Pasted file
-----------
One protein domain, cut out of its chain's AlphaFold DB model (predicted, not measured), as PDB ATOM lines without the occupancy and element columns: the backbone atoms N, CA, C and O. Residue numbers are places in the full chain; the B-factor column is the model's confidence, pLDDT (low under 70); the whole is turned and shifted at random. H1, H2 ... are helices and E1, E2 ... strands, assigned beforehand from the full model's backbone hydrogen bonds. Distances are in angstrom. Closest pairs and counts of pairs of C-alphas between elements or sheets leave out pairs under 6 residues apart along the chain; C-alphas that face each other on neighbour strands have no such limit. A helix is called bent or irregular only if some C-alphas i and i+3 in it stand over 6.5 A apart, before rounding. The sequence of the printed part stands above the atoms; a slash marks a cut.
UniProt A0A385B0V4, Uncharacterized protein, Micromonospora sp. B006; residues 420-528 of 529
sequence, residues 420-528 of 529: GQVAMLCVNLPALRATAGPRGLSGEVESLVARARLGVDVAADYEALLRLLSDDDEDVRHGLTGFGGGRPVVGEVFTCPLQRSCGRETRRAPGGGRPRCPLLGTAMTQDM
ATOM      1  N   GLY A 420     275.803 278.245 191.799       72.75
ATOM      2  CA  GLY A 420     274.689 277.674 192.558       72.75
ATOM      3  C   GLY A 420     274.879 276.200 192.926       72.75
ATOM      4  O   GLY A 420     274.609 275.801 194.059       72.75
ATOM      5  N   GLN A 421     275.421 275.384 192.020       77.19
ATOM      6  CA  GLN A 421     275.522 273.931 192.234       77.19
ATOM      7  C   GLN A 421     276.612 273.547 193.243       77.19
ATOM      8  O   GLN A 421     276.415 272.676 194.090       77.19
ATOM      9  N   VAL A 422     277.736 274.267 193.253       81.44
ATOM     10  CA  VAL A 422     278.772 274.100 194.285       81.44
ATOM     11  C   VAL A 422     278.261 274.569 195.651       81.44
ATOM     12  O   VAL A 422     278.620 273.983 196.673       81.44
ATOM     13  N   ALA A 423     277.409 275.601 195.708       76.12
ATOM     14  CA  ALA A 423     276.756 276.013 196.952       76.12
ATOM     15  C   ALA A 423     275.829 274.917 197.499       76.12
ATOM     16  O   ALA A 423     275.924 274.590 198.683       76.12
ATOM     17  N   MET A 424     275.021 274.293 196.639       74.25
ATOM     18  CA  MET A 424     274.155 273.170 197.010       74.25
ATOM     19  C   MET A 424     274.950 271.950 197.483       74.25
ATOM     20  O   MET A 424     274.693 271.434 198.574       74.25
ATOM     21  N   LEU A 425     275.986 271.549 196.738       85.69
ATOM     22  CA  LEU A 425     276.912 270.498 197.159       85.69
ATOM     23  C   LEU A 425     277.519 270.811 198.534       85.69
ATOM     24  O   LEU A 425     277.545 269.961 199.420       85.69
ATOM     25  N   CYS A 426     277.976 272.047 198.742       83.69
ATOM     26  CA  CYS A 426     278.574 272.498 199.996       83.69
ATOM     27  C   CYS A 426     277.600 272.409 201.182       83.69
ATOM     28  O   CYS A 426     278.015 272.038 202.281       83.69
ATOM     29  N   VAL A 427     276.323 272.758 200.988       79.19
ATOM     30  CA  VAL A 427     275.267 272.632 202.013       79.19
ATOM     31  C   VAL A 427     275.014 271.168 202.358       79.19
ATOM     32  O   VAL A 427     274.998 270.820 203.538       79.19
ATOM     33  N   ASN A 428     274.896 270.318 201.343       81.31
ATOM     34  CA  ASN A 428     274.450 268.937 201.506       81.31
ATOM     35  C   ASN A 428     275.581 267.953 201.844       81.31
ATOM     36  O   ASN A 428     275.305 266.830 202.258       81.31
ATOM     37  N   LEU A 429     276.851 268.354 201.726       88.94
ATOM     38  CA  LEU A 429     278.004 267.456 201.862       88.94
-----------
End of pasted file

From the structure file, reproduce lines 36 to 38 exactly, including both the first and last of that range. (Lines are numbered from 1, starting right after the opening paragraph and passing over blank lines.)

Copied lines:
ATOM     34  CA  ASN A 428     274.450 268.937 201.506       81.31
ATOM     35  C   ASN A 428     275.581 267.953 201.844       81.31
ATOM     36  O   ASN A 428     275.305 266.830 202.258       81.31